The other gig is another pit orchestra situation, but this is much more high-tech.  The whole band will be wired up, individual headphone mixes, everything.  Covering a few different styles and the band just cooks.  Unlike the outdoor gig, I'll be able to leave my board and effects set up in-between shows which means all I have to do is show up with my Zendrum which is awesome. 

All in all, I'm feeling like quite the well-travelled musician these days and the fact that I don't have to worry about putting drums where they work for me or what they'll sound like makes it so much easier to concentrate on orchestrations and musicality.  I'm digging it hard. 

Hope everyone else is doing well.


ZenChat / Played jazz today
« on: April 07, 2013, 11:20:35 PM »
Greetings tribe!

So, today I played a gig with my jazz trio and I got to try something interesting.  For the last few gigs I felt like I was playing the same thing all night and I wanted to alleviate this.  So I looked at my setup on the Zendrum and said, "you know, I have a few empty pads; I'll put a second ride cymbal in!"  It's not like I'd be adding real estate to my setup, right??

I decided I wanted something very different from my main ride which is a fairly bright sizzle;  I went with something darker and dryer and for the time being just stuck it where I had a free pad. 

Tonally, it was a joy to use.  It pretty much solved my monotony issue and added so much in terms of color. Kinesthetically it was a little awkward and I felt my hand tiring out at points, but now that the concept is solid I can work on refining it.

This experiment was one of the first times I've messed with a Zendrum map in a while and I loved the results.  Moreso I think the fact that I could make that experiment without adding bulk or complexity to my current setup.  Yet another reason I adore my instrument.


ZenChat / "Do you miss it?"
« on: March 16, 2013, 07:23:32 AM »
That's what my bandleader asked me the other day.

We were taking a break during rehearsal, listening to some random tracks and I was air-drumming along, making motions more like an acoustic drummer than a Zendrum player.  And that's what he asked me; "Do you miss acoustics?"

I don't think I've ever actually been asked that before.  Usually it's "do you still play real drums" or some variant thereof; in the near ten (ten?  really? wow!) years I've been playing the instrument, I don't think I've been asked if I MISS the other way.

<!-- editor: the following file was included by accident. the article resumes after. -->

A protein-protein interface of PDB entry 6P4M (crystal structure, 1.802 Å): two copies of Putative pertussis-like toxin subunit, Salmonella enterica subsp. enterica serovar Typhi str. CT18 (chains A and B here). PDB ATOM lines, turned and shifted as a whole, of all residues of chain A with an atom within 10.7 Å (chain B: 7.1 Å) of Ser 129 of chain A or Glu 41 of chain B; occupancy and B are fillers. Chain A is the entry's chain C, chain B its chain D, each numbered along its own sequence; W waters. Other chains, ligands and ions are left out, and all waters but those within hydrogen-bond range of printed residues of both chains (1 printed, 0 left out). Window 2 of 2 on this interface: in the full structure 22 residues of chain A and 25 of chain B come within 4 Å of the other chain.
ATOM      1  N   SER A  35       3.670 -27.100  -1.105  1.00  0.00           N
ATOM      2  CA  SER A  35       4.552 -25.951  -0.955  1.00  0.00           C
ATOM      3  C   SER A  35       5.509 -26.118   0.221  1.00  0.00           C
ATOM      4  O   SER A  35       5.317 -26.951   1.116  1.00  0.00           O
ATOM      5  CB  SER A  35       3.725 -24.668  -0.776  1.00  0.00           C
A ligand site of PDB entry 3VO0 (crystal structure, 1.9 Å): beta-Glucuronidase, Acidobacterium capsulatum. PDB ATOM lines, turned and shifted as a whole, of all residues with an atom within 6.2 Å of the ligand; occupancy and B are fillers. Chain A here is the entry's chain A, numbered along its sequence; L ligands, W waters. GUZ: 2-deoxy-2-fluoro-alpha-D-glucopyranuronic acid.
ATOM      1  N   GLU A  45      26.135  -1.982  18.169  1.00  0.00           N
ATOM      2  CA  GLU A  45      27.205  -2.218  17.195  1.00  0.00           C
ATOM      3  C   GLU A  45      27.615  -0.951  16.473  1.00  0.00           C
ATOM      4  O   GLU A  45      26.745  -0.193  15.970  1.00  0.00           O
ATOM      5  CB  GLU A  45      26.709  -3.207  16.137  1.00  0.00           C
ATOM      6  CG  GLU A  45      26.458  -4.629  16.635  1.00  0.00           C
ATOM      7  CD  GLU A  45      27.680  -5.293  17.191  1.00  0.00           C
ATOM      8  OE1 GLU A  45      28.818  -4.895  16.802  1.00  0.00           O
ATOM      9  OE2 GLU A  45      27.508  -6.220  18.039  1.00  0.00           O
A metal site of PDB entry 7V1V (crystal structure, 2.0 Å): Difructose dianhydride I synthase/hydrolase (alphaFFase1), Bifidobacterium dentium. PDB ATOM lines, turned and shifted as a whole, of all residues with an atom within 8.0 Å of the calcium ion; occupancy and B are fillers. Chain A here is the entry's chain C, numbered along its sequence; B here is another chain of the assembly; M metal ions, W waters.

I told him no. :)  To be fair, I did qualify it a bit.  I told him I do miss those moments when I could spread out and use the kit to it's fullest, both in terms of orchestrations and yes, volume, but those moments were so few and far between.  More often it was the case where I hve to keep tighter rein over overything I'm playing than Leopold and the gigs were mercenary engagements, not the fun stuff. 

When I've played my Zendrum it's been FUN.  Either the gig itself was fun or if not the gig, than the musicians; if not the musicians, then just looking at the audience and seeing them say "what IS that thing?"  And it's always fun being able to get out the door before the guitar player <chuckles>

So, I guess the full answer to the question of "do I miss it?" is, "not enough to try and find more reasons to play it, and my back doesn't miss it at all!"

This pleasant bit of Zendrum philosophy brought to you by Jaay. :)

ZenChat / How much backup is too much backup?
« on: November 14, 2012, 06:19:46 PM »
Greetings all!

I have been faced with an interesting problem lately.  I've been playing a lot of gigs that are relatively small or one-night shots, and I'm debating on how much of my backup gear I should be taking.  My full tech bag includes a compliment of various cables, adapters, power supplies, some tools, a spare module and a backup trigger-drum to shore up that.  It all fits into the case for a kick drum pedal, but it's an extra package and a somewhat heavy one at that.